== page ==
CBRE: Commercial Real Estate Growth, Investment Likely To Grow

Chart credit: CBRE

Next year could set a record for commercial real estate investment amid economic and real estate recoveries, major fiscal stimulus projects and a rebound of big cities and downtowns, reported CBRE, Dallas.

In its U.S. Real Estate Outlook, CBRE said it anticipates 4.6 percent U.S. gross domestic product next year “as businesses and real estate hit full stride in their recovery from COVID-19 and related restrictions.” Investment volume could increase 5 percent to 10 percent for the year as low interest rates and growing international travel stoke demand. “And downtowns will bounce back as international travel and society’s gradual return to the office bolster offices, stores restaurants and apartments,” the report said.

Richard Barkham, CBRE Global Chief Economist and Head of Americas Research, said the firm’s outlook for next year is positive due to a number of “tailwinds” overriding deterrents such as inflation. “COVID-19 flareups still pose a risk, but governments and health authorities appear to have made progress in containment and treatment,” he said. “We see this rising tide further buoying the capital markets, multifamily and industrial & logistics sector and aiding the burgeoning recoveries of the retail and office sectors.”

CBRE noted it anticipates federal policy measures such as spending on infrastructure and social programs will add momentum to economic growth. It forecast that inflation will moderate through 2022, totaling 2.2 percent for the full year. “[We] foresee the Federal Reserve starting to raise the Federal Funds Rate by the end of 2022,” the report said.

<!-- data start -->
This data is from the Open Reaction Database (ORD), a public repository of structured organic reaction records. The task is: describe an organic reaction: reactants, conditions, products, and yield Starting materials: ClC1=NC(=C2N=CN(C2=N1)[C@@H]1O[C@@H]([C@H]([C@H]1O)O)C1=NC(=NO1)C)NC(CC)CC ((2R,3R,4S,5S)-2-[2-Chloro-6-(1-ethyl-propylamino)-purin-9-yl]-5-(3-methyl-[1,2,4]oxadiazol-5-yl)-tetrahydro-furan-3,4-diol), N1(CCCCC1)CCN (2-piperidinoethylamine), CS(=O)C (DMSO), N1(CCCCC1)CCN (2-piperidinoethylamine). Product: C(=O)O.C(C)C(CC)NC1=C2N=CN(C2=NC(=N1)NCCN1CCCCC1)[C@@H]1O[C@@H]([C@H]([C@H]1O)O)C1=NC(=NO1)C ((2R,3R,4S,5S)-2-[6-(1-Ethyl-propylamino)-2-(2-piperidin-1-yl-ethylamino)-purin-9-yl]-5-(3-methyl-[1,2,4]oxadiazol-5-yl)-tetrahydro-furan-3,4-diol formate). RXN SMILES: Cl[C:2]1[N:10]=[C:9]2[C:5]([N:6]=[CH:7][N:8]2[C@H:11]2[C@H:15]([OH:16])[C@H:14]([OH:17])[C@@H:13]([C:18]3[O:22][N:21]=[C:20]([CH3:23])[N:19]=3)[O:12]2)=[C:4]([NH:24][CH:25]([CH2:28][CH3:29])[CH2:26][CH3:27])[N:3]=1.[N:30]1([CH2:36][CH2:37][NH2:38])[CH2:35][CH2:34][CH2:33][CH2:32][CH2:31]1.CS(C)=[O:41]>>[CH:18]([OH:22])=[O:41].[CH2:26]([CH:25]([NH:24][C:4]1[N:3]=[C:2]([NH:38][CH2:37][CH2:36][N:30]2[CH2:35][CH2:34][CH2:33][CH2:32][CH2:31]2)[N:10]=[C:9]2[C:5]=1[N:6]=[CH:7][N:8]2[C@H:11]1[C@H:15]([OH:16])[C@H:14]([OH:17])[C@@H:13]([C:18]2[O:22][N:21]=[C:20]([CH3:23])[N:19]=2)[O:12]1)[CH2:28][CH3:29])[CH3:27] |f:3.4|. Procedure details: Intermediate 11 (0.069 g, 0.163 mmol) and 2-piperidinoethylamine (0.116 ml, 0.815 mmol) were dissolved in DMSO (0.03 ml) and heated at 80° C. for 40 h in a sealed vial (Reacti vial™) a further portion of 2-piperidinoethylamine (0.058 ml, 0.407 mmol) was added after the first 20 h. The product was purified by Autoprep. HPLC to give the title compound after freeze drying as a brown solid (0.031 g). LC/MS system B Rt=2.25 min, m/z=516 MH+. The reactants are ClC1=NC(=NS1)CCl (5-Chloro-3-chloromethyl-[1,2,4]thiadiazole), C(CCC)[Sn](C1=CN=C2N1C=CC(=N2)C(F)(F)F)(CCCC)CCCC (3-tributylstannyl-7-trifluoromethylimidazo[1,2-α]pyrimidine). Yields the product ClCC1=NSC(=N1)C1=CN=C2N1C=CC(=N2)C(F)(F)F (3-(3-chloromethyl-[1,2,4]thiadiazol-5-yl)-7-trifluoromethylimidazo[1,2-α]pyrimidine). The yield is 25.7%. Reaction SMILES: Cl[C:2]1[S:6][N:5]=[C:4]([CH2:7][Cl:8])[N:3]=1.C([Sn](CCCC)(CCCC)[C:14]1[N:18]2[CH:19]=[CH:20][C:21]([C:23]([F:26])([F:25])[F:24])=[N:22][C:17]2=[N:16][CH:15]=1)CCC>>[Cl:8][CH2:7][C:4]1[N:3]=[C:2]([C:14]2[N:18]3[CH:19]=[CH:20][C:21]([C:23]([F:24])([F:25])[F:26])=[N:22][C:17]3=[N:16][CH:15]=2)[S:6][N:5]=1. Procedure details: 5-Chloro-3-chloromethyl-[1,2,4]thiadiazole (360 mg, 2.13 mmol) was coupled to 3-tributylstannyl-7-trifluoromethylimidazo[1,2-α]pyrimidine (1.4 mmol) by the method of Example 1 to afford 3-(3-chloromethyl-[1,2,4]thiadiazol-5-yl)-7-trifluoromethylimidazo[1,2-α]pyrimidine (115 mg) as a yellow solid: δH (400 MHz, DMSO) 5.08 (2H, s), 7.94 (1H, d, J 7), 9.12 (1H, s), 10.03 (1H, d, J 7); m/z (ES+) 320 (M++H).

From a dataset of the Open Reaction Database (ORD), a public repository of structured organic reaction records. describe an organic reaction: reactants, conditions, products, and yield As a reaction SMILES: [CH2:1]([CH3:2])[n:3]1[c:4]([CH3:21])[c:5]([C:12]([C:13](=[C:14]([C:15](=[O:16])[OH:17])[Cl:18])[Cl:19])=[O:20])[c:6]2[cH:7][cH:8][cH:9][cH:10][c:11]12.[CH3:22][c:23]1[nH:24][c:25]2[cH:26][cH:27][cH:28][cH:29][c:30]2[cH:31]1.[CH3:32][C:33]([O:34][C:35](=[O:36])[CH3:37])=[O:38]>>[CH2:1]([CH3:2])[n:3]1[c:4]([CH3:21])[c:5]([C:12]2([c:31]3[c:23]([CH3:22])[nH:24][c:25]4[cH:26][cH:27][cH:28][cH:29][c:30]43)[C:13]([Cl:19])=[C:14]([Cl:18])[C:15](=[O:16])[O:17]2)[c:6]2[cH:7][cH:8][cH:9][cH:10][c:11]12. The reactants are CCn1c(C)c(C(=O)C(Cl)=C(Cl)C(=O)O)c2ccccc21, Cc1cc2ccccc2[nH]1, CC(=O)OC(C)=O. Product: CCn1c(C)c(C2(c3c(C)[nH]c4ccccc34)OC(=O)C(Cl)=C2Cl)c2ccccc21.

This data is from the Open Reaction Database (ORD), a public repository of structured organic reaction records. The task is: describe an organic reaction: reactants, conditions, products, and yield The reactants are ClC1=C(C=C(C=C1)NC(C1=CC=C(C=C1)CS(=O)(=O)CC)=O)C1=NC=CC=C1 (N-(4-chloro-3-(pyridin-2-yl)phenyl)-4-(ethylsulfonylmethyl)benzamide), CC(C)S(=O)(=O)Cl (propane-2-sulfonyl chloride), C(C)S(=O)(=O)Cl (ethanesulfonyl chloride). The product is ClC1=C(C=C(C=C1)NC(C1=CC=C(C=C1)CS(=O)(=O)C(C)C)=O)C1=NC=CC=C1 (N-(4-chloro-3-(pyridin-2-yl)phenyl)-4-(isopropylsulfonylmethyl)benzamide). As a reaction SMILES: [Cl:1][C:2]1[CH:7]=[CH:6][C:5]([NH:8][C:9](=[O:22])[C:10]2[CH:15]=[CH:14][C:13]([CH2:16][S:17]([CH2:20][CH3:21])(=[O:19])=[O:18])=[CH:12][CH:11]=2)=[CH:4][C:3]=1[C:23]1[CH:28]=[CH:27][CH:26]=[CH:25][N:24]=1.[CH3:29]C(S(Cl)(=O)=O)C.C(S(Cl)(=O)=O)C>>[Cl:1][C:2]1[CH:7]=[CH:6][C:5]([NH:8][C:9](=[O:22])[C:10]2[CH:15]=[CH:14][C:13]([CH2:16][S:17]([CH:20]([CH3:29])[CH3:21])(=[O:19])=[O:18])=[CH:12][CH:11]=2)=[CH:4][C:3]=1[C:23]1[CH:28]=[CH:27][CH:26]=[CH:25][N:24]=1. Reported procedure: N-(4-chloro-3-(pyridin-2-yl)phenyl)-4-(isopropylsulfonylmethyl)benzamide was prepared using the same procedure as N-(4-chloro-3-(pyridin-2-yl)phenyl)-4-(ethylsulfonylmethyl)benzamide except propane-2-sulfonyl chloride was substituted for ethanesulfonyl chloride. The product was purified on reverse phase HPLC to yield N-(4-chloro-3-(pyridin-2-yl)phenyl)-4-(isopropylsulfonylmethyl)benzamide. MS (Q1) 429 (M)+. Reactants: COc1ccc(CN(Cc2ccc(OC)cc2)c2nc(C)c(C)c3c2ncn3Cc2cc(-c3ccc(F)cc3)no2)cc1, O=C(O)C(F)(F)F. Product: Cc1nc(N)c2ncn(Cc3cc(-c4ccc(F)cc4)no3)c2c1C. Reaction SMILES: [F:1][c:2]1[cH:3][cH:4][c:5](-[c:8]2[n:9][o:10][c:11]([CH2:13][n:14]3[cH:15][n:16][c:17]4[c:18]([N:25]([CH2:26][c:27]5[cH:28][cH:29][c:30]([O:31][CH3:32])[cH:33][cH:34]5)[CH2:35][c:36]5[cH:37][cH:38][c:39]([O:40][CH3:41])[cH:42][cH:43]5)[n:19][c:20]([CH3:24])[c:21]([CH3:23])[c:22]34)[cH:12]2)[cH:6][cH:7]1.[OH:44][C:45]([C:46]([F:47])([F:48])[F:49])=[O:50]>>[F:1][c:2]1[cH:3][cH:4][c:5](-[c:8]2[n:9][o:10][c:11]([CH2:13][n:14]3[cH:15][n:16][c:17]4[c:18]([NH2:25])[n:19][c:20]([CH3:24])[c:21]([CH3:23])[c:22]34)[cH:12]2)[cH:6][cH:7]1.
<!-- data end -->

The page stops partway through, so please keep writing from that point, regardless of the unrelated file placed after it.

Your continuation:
Looking at capital markets, CBRE said it sees investment volume increasing up to 10 percent from last year to set a new record. “Industrial/logistics and multifamily remain the darlings, but investment in office and retail will perk up for the right assets in the right markets,” the report said. “Capitalization rates will hold steady as strong demand for assets offsets eventual interest-rate increases.”

The office market will likely remain favorable for occupiers due to elevated vacancy rates and other factors, the report noted. “The gradual recovery of office demand and leasing activity will carry over into 2022, although the timing of the large-scale return to the office may be affected by the omicron variant.”

Retail real estate could see 10-year highs for leasing and investment activity next year. “Retailers stand to benefit from pent-up demand fueled by personal savings built up during the pandemic,” CBRE said. “Investors will favor grocery-anchored centers, neighborhood centers, open-air centers and single-tenant drive-through buildings.”

CBRE said it sees U.S. multifamily occupancy remaining above 95 percent and net effective rents growing 7 percent in 2022. Construction completion could reach a new high, exceeding 300,000 units, which would rein in the performance of high-end apartment properties. “Occupancy in urban apartments [will likely] continue to recover as the pandemic recedes,” the report said.